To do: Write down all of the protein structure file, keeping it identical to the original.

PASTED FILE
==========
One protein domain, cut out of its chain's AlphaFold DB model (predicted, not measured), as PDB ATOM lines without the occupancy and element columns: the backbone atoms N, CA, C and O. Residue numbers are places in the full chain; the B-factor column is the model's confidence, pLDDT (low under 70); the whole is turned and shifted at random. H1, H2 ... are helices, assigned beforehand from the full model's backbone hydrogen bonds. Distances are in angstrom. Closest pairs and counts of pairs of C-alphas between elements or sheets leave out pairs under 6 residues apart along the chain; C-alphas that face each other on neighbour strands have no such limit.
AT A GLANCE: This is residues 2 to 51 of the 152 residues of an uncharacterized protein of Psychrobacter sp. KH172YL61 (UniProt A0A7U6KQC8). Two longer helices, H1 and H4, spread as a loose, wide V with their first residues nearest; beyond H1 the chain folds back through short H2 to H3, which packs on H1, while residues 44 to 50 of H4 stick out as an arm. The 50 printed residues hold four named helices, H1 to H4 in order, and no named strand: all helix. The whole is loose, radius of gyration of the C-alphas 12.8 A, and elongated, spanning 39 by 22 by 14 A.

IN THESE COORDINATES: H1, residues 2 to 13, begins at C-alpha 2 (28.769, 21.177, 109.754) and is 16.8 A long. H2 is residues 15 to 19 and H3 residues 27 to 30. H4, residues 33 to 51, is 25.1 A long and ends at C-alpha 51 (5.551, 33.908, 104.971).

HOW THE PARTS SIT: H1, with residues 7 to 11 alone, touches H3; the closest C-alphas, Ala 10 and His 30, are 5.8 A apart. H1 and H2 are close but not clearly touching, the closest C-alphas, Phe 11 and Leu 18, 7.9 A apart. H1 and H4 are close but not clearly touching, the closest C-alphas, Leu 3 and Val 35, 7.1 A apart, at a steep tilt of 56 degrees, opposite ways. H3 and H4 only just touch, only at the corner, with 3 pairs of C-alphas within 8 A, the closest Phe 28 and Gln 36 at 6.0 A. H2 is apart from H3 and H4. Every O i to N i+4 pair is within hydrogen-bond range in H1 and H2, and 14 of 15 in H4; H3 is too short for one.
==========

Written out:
One protein domain, cut out of its chain's AlphaFold DB model (predicted, not measured), as PDB ATOM lines without the occupancy and element columns: the backbone atoms N, CA, C and O. Residue numbers are places in the full chain; the B-factor column is the model's confidence, pLDDT (low under 70); the whole is turned and shifted at random. H1, H2 ... are helices, assigned beforehand from the full model's backbone hydrogen bonds. Distances are in angstrom. Closest pairs and counts of pairs of C-alphas between elements or sheets leave out pairs under 6 residues apart along the chain; C-alphas that face each other on neighbour strands have no such limit.
AT A GLANCE: This is residues 2 to 51 of the 152 residues of an uncharacterized protein of Psychrobacter sp. KH172YL61 (UniProt A0A7U6KQC8). Two longer helices, H1 and H4, spread as a loose, wide V with their first residues nearest; beyond H1 the chain folds back through short H2 to H3, which packs on H1, while residues 44 to 50 of H4 stick out as an arm. The 50 printed residues hold four named helices, H1 to H4 in order, and no named strand: all helix. The whole is loose, radius of gyration of the C-alphas 12.8 A, and elongated, spanning 39 by 22 by 14 A.

IN THESE COORDINATES: H1, residues 2 to 13, begins at C-alpha 2 (28.769, 21.177, 109.754) and is 16.8 A long. H2 is residues 15 to 19 and H3 residues 27 to 30. H4, residues 33 to 51, is 25.1 A long and ends at C-alpha 51 (5.551, 33.908, 104.971).

HOW THE PARTS SIT: H1, with residues 7 to 11 alone, touches H3; the closest C-alphas, Ala 10 and His 30, are 5.8 A apart. H1 and H2 are close but not clearly touching, the closest C-alphas, Phe 11 and Leu 18, 7.9 A apart. H1 and H4 are close but not clearly touching, the closest C-alphas, Leu 3 and Val 35, 7.1 A apart, at a steep tilt of 56 degrees, opposite ways. H3 and H4 only just touch, only at the corner, with 3 pairs of C-alphas within 8 A, the closest Phe 28 and Gln 36 at 6.0 A. H2 is apart from H3 and H4. Every O i to N i+4 pair is within hydrogen-bond range in H1 and H2, and 14 of 15 in H4; H3 is too short for one.